Osteoporotic Fracture – When Repairing the Fracture is not enough
Peter KK Wong* and Grad Dip Clin Epi
Mid-North Coast Arthritis Clinic, Coffs Harbour and Rural Clinical School, University of New South Wales, Coffs Harbour, both in New South Wales, Australia
- *Corresponding Author:
- A/Professor Peter Wong
Rheumatologist, PO Box 6307
Coffs Harbour NSW 2450, Australia
E-mail: [email protected]
Received Date: May 01, 2014; Accepted Date: June 02, 2014; Published Date: June 09, 2014
Citation: Wong PKK, Epi GDC (2014) Osteoporotic Fracture – When Repairing the Fracture is not enough. Orthopedic Muscul Syst 3: 155. doi: 10.4172/2161-0533.1000155
Copyright: © 2014 Wong PKK, et al. This is an open-access article distributed under the terms of the Creative Commons Attribution License, which permits unrestricted use, distribution, and reproduction in any medium, provided the original author and source are credited.
Osteoporotic fractures are a major public health problem in most Western countries. Due to their ageing population, Asia and South America will soon feel the burden of this issue. Osteoporotic/low trauma fractures are associated with increased morbidity and mortality and are often followed by further fractures. Effective and welltolerated bone protective medication such as bisphosphonates and denosumab are readily available and has been shown to prevent further fractures. As the molecular biology of bone turnover is now well-characterised, more specific targeted therapies are currently undergoing clinical trial.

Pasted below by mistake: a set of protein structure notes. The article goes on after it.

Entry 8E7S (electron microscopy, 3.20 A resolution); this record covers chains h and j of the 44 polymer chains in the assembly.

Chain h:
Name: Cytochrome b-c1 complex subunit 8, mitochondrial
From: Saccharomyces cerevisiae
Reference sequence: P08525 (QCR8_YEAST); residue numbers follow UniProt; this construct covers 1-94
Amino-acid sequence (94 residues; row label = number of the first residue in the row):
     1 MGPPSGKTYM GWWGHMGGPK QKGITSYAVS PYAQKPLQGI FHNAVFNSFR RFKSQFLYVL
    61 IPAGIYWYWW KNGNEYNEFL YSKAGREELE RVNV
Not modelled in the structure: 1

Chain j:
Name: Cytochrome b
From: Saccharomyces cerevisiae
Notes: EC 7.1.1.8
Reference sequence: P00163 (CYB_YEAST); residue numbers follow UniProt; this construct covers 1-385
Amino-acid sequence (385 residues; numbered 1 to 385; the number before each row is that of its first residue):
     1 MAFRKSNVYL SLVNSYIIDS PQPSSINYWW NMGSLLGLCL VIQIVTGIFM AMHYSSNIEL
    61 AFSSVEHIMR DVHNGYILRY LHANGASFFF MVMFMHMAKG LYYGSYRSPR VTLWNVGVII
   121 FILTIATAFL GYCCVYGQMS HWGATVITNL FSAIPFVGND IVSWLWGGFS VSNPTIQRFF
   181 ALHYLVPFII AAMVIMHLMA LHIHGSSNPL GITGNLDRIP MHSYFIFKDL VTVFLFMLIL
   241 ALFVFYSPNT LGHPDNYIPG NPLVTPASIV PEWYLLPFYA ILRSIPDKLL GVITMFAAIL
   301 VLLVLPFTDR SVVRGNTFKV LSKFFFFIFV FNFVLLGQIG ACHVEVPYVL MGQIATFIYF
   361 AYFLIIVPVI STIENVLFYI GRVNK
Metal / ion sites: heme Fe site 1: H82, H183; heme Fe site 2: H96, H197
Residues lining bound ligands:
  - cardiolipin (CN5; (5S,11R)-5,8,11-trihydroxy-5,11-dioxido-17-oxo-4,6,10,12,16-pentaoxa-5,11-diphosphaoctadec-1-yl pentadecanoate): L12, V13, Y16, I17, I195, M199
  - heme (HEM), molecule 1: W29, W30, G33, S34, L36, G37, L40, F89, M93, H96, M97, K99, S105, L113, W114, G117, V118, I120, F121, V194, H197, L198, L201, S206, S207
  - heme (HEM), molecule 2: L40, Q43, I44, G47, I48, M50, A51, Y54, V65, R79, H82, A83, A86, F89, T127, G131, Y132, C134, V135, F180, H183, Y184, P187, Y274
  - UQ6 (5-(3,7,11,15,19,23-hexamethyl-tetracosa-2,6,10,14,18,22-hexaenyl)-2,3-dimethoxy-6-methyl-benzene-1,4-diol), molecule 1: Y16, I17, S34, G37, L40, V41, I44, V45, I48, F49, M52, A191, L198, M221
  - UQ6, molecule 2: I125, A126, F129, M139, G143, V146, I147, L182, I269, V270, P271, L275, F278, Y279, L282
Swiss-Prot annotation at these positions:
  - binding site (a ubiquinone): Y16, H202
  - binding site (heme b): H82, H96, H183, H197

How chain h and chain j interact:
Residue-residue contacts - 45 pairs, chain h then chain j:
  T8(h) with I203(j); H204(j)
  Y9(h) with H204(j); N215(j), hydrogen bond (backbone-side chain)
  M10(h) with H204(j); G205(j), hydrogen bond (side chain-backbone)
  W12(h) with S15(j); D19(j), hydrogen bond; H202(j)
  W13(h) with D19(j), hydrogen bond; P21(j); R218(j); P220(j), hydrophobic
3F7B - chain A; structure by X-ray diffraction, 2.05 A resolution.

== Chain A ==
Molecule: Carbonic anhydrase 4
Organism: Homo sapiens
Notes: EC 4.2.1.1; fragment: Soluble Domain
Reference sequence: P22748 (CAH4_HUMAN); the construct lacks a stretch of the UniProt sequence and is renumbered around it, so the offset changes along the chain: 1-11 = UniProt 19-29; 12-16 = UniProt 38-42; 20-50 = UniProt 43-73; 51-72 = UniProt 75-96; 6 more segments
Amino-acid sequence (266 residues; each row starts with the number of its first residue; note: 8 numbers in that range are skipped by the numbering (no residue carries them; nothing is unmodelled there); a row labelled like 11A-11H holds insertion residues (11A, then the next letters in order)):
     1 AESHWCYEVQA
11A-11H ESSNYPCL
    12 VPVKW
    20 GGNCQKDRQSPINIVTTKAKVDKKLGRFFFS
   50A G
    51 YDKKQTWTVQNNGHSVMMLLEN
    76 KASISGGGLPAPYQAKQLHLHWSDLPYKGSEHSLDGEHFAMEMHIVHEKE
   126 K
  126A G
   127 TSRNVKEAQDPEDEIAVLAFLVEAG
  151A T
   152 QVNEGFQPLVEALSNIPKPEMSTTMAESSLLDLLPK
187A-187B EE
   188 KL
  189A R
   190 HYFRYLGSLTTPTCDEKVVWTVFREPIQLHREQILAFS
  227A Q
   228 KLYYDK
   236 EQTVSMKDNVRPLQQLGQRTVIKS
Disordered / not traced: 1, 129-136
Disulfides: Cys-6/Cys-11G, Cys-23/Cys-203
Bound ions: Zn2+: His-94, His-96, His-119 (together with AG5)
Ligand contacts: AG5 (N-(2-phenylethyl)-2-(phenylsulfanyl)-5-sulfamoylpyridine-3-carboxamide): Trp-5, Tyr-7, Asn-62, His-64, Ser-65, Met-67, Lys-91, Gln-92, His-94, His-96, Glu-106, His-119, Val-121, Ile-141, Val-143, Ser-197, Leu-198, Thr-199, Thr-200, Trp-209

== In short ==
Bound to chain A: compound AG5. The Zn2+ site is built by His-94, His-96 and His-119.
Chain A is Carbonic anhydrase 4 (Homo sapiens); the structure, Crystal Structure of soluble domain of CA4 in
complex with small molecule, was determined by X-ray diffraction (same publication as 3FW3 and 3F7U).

Despite these advances in pharmacotherapy secondary prevention of osteoporosis following low trauma fracture is often not implemented. Reasons for this include lack of appreciation of the importance of a low trauma fracture as a predictor of morbidity and mortality, lack of time on the part of treating clinicians and uncertainty regarding whose role it is to address secondary fracture prevention. However, many would suggest that best-practice surgical repair of an osteoporotic fracture also involves measures to prevent the next one. Such measures include bone mineral density assessment by dual x-ray absorptiometry, commencement of bone protective therapy and falls prevention strategies. This multi-faceted secondary prevention programme requires close cooperation between the orthopaedic surgical, nursing and physiotherapy team and a medical team with expertise in bone health. This occurs infrequently. The role of a Fracture Liaison Service built around a dedicated Fracture Liaison Coordinator will be discussed as this is probably the most effective strategy to ensure consistent secondary prevention of osteoporosis following low trauma fracture.